None the less, a number countries in Europe (e.g. Sweden) retained driving on the left until the mid 20th century when the increasing numbers of automobiles travelling across borders made a common standard worth the effort of making the change.

Britain retained driving on the left for several reasons. One is that most places in Britain are near a navigable waterway or the sea, which meant that long distance freight transportation went by barge or ship rather than by freight wagon. Another is that Britain wasn't conquered by Napoleon. Yet another is that Britain is an island, so until recently it was much less common for people to drive their automobiles to places which drove on the right.

The US drive on the right because they copied and made use of French style cargo wagons, and so went through a similar process.

In Canada, different provinces drove on different sides of the road. The left side ones switched to right side over time as the country was connected together by highways in the 20th century. Australia and New Zealand are islands, so there was no real reason for them to change.
 
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Russ Abbot

Clanker
Many so-called "Americanisms" were frequently used in England in earlier times. For example if you pick up a copy of Henry Fielding's "Tom Jones" published in 1749, he speaks of Hookers for prostitutes. So the guys and gals in the US are frequently using old words from English (how quaint). There is only English, the US people can be proud of the fact that they speak the language of England. The only other major language in the US is Spanish. So until the US adopts Spanish (or Chinese) they will per force, speak English.

So there you have it, the USA is owned by England. Great.

(PS if you get a chance pick up a copy of Fielding's Tom Jones, very funny and bawdy book! Great read. Another one is "Joseph Andrews")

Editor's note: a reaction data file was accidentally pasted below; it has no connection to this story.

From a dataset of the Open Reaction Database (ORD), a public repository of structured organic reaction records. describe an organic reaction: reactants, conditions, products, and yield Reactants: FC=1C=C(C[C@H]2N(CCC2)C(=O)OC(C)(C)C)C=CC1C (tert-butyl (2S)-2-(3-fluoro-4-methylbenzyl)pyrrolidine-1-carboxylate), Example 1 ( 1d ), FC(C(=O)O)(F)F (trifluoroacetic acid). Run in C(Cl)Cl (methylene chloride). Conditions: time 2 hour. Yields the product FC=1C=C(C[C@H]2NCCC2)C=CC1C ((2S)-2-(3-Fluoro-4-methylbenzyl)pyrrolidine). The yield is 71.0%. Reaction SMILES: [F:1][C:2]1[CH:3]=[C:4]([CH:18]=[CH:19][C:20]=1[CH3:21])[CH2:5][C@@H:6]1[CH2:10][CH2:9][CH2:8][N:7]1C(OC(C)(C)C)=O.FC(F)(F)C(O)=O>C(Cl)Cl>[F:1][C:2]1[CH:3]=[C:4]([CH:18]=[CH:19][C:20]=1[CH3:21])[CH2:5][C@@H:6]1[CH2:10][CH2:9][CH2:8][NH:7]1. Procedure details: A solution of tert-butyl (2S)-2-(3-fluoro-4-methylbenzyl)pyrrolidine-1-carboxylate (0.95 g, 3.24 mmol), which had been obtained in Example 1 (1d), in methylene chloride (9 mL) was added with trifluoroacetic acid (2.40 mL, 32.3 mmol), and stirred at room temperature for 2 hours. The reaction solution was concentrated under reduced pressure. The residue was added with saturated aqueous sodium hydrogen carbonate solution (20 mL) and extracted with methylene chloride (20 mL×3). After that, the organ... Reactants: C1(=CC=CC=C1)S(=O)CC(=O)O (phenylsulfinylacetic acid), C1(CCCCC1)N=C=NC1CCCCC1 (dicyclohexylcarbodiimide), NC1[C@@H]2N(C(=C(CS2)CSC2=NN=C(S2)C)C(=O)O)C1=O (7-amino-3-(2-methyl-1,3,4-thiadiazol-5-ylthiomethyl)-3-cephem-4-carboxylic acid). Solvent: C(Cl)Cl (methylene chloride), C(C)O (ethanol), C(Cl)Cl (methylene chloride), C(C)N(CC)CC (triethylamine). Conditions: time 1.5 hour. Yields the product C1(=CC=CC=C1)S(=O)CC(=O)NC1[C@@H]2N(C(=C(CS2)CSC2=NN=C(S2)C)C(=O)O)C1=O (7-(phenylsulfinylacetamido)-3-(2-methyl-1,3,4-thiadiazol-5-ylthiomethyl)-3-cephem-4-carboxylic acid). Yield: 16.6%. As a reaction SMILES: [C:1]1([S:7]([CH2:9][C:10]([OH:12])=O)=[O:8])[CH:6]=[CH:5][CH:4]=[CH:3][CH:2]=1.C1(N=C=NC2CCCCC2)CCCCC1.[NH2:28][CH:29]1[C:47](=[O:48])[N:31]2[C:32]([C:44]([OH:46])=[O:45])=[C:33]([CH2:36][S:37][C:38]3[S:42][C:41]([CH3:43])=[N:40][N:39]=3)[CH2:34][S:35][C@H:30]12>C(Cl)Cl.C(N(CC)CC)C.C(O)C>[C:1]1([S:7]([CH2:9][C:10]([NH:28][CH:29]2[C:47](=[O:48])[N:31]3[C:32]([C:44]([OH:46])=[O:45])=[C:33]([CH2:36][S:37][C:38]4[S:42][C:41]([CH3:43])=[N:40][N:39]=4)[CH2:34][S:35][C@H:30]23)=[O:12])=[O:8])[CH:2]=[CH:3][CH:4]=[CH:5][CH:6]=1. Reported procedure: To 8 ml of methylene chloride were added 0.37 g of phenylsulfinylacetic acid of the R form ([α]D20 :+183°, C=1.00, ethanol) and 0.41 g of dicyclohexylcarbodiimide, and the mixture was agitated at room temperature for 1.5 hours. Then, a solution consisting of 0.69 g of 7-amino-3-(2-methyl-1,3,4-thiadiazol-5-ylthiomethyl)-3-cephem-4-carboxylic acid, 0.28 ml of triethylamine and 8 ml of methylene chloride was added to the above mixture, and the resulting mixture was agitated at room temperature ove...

I suppose American English is more like English of old. Like the Z in ize instead of ise but earlier English had ize as in Enterprize.

They may muck up the pronunciation of croissant (the Spanish spell it cruasan which is the same pronunciation but looks silly although places like Lidl and Aldi use croissant) but things like erbs (which sounds terrible to us without the h) is generally said like that in most countries.

Same as OregANo as we say but most countries pronounce it oREgano as the Spams do. We were, after all, experts at changing place names to suit our Anglo Saxon mindset. Peking, Bombay, Calcutta and so on. Even people's names like Cristoforo Colombo in Italian or Cristobal Colon in Spanish (he was Italian but was sponsored by Spain). Name changes, whether goods, places or people, get Anglicized (SWIDT) and, eventually, Americanised.
(Oh, aluminum and aluminium are because of patents at the beginning and a fight between a Brit and a Yank on what to call it (speaking of which, we call them all Yanks when that is also wrong, just a certain Northern area).

The two big mistakes are the way they call that tasteless, fizzy gnat's pee beer and the paper stuff we normally use to separate slices as bacon.

(Standby for the white knighting spams (and plastic spams) to say there are thousands of micro breweries with decent beer and importing Canadian bacon - you still have to drink their beer ice cold in case you actually taste it and Canadian bacon is just one step up from paper).

Bit like the reason they drive on the right. Ford didn't think they'd be adroit enough to change gears with their left hand.
Please Sir, tell us the story about why our thick fat in-bred cousins are called Yanks?